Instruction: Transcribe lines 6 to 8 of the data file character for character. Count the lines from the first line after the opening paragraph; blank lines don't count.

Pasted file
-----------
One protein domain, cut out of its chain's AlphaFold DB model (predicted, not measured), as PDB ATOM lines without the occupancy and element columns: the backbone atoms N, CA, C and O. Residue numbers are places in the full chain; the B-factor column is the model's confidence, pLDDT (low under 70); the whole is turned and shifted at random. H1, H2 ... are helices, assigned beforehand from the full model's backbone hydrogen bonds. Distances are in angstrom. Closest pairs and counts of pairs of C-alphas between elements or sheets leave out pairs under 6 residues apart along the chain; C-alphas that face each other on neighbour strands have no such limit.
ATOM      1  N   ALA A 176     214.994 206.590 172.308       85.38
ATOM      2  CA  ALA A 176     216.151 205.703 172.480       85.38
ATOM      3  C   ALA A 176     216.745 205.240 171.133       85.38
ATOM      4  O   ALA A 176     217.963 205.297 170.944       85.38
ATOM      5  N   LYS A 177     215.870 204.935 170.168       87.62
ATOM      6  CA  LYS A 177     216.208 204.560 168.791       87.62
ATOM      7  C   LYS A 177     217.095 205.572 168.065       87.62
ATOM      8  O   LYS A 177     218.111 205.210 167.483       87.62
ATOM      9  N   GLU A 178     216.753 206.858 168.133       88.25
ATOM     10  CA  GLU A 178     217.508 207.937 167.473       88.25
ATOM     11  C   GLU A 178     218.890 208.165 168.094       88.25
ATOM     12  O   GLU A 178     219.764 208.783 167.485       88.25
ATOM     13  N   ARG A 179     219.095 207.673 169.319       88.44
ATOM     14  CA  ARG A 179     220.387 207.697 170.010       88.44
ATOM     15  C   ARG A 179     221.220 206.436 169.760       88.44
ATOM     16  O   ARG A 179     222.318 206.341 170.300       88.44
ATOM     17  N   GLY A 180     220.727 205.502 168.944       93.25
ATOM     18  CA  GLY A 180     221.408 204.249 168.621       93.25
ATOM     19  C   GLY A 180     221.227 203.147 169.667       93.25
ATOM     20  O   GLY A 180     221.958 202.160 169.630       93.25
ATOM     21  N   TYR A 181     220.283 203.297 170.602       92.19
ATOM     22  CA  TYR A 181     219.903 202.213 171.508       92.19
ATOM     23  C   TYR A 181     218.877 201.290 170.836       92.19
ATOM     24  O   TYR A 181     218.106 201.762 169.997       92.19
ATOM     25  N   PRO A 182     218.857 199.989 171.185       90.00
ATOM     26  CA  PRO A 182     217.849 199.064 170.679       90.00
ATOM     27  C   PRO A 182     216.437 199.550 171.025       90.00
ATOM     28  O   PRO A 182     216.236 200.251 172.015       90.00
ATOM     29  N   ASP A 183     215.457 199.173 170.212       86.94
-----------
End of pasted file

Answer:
ATOM      6  CA  LYS A 177     216.208 204.560 168.791       87.62
ATOM      7  C   LYS A 177     217.095 205.572 168.065       87.62
ATOM      8  O   LYS A 177     218.111 205.210 167.483       87.62